Businesses across the world are feeling the pinch from the political unrest in the Middle East and north Africa (MENA), with British and European firms suffering the most.

Research from Grant Thornton’s International Business Report, a quarterly survey of 2700 medium to large privately held businesses across the world, found that, globally, 22% of respondents said the turmoil in the region was having a negative impact on their business.


Within Europe, businesses in Denmark (30%) and Spain (29%) claim to have been most affected, followed by the UK and Ireland (24% in each market). North America was the region most affected overall, with 26% of businesses saying they had noted a negative impact, while Turkey was by far the country most affected (53%).

In the UK, nearly a quarter (24%) of companies said they have seen a negative impact on business as a direct result of the conflict, but a mere 6% say this will prevent them from doing business in the MENA region in the future. This is lower than the worldwide average of 10%.

However, confidence in the region has declined significantly for a handful of countries, mostly those that were the hardest hit by the Arab Spring, such as Turkey (44% less likely to do business in the future with the region), Vietnam (24%) and the Philippines (22%). In mainland China, where only 18% of businesses felt a negative impact from the unrest, a dip in business confidence for future trade with the region was also noted (22%). Figures from fDiMarkets have shown a huge drop in project numbers and capital expenditure in 2011 compared with the previous year.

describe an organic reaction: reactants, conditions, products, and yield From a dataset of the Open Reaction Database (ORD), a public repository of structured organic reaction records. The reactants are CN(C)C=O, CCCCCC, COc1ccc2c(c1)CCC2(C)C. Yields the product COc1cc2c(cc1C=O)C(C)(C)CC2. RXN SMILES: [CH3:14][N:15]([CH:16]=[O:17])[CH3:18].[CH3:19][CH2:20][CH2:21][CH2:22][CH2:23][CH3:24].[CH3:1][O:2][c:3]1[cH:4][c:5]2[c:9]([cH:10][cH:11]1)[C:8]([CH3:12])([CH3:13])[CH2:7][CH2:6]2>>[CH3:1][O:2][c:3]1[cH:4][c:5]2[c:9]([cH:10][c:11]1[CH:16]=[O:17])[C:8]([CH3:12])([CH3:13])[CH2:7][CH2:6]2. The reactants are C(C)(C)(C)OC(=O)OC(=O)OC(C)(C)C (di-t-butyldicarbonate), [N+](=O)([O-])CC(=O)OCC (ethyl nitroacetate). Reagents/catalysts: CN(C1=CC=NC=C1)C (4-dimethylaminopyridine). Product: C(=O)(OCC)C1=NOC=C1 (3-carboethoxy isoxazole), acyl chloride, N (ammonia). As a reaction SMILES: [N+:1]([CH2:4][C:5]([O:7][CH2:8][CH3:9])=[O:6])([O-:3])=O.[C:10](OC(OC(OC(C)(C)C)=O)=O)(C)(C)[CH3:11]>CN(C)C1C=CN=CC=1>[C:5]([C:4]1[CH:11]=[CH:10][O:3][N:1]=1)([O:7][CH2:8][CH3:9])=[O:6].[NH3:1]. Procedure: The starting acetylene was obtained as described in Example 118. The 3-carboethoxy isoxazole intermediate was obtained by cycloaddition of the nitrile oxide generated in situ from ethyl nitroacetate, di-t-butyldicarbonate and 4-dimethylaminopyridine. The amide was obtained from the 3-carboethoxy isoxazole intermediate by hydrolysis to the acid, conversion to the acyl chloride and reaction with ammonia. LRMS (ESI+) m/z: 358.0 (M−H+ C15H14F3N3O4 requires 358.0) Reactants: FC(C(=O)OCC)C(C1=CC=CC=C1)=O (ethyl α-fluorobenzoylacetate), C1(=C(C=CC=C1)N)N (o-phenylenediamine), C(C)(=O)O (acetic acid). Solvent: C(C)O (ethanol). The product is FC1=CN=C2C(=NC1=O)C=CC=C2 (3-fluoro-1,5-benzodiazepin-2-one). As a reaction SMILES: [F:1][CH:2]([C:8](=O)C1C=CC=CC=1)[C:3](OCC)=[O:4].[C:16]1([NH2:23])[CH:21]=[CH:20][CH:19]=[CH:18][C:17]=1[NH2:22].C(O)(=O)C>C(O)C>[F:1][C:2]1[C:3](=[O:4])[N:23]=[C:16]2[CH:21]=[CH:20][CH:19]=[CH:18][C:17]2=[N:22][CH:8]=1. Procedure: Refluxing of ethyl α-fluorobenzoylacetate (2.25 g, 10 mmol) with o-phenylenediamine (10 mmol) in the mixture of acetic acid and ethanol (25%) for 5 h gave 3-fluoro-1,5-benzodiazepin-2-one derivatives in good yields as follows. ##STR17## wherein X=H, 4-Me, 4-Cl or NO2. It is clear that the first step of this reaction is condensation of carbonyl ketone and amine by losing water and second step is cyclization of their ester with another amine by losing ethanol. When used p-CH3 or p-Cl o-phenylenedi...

Scott Barnes, CEO of Grant Thornton UK LLP, said: "Given historic growth rates and how well the MENA region recovered from the recession pre-Arab Spring, it's clearly an important place for businesses to be. However, businesses should not expect significant returns in the short-term.

"UK businesses looking to invest in the region for the first time should carefully consider which market they choose as a launch pad. Focusing on the stable states in the Gulf is a good place to start, but for those prepared to take calculated risks, there are many attractive pricing options in areas still affected by political unrest.   

"A large majority of the Gulf states have committed to improving social welfare and as such are planning increased investment in infrastructure. Healthcare in particular is a key focus, though the regulatory environment is still a challenge."